Convert2MP3, one of the world’s most popular stream ripping sites, has been shut down following a joint operation by international labels body IFPI and German trade organization Bundesverband Musikindustrie (BVMI).
According to IFPI, Germany-based Convert2MP3 was visited 684 million times in the past 12 months.
In 2017, German record labels filed a lawsuit in the German courts against Convert2MP3 for large-scale and sustained violation of record labels’ copyright by enabling users to create downloadable audio files from videos on YouTube and other sources.
Convert2MP3’s operator has also agreed to surrender its domains to IFPI and has given assurances they will not infringe copyright or “circumvent technological protection measures in relation to recorded music” in future.
“Stream ripping is a threat to the entire music ecosystem,” said IFPI chief executive Frances Moore in a statement. She said sites like Convert2MP3 “show complete disregard for the rights of artists and record companies and take money away from those creating and investing in music.”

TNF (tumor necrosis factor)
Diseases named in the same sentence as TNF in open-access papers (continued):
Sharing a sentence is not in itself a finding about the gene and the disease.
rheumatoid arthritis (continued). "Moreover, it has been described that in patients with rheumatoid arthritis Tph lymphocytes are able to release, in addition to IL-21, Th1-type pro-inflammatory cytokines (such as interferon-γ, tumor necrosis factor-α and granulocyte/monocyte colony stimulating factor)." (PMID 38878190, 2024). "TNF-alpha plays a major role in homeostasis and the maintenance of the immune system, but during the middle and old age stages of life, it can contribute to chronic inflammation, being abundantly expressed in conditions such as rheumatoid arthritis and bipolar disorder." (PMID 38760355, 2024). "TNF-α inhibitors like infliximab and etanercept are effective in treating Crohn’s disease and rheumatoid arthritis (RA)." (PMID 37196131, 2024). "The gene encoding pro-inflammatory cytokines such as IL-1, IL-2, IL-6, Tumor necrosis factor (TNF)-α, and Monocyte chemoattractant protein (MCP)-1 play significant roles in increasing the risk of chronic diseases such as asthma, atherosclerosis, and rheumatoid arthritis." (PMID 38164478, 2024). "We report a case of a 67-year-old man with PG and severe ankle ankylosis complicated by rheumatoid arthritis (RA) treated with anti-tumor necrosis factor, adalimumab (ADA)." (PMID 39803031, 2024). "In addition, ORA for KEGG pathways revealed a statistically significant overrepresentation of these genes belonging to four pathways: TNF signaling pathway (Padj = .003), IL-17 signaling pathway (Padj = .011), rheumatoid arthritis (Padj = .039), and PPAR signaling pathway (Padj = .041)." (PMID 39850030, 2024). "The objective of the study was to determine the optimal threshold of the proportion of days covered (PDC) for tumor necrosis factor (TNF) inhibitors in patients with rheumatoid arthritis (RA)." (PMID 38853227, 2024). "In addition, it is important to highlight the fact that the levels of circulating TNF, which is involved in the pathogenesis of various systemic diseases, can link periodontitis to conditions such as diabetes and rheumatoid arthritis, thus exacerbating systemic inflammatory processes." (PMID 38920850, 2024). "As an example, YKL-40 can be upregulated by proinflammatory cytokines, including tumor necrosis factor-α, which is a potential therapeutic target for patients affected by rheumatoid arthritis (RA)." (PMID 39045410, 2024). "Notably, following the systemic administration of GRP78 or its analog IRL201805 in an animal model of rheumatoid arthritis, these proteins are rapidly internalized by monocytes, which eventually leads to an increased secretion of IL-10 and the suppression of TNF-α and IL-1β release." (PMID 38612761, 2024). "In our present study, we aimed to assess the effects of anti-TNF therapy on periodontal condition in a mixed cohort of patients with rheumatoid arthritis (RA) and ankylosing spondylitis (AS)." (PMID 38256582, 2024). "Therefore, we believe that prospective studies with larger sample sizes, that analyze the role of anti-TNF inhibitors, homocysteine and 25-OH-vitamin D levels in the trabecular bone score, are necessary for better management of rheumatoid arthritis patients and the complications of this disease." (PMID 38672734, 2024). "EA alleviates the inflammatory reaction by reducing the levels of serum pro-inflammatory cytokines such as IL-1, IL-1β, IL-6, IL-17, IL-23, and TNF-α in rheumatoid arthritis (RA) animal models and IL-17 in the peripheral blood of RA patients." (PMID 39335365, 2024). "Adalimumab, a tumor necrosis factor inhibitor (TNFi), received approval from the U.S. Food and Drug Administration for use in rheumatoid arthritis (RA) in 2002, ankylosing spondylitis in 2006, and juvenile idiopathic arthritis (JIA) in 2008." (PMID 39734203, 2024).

Moore added, “The successful outcome of this case sends a clear signal to other stream ripping sites that they should stop their copyright infringing activities or face legal action.”
The shutdown of Convert2MP3 comes just under a year since the site was declared illegal in Denmark, following legal action carried out by the Rights Alliance on behalf of IFPI, collecting society KODA, the Danish Artist Union and the Danish Musicians Association. In that instance, the Danish courts ordered local ISPs to block access to the site.
Not every attempt to tackle the problem has been successful though. Earlier this year, a federal judge in the Eastern District of Virginia dismissed a copyright infringement case brought by Universal Music, Sony Music and 10 other record labels against the operator of FLVTO.biz, a notorious Russian stream-ripping website. The RIAA has since appealed that verdict. Numerous other stream ripping sites remain freely available online, despite a concerted effort by rights holders and music trade bodies to ban them.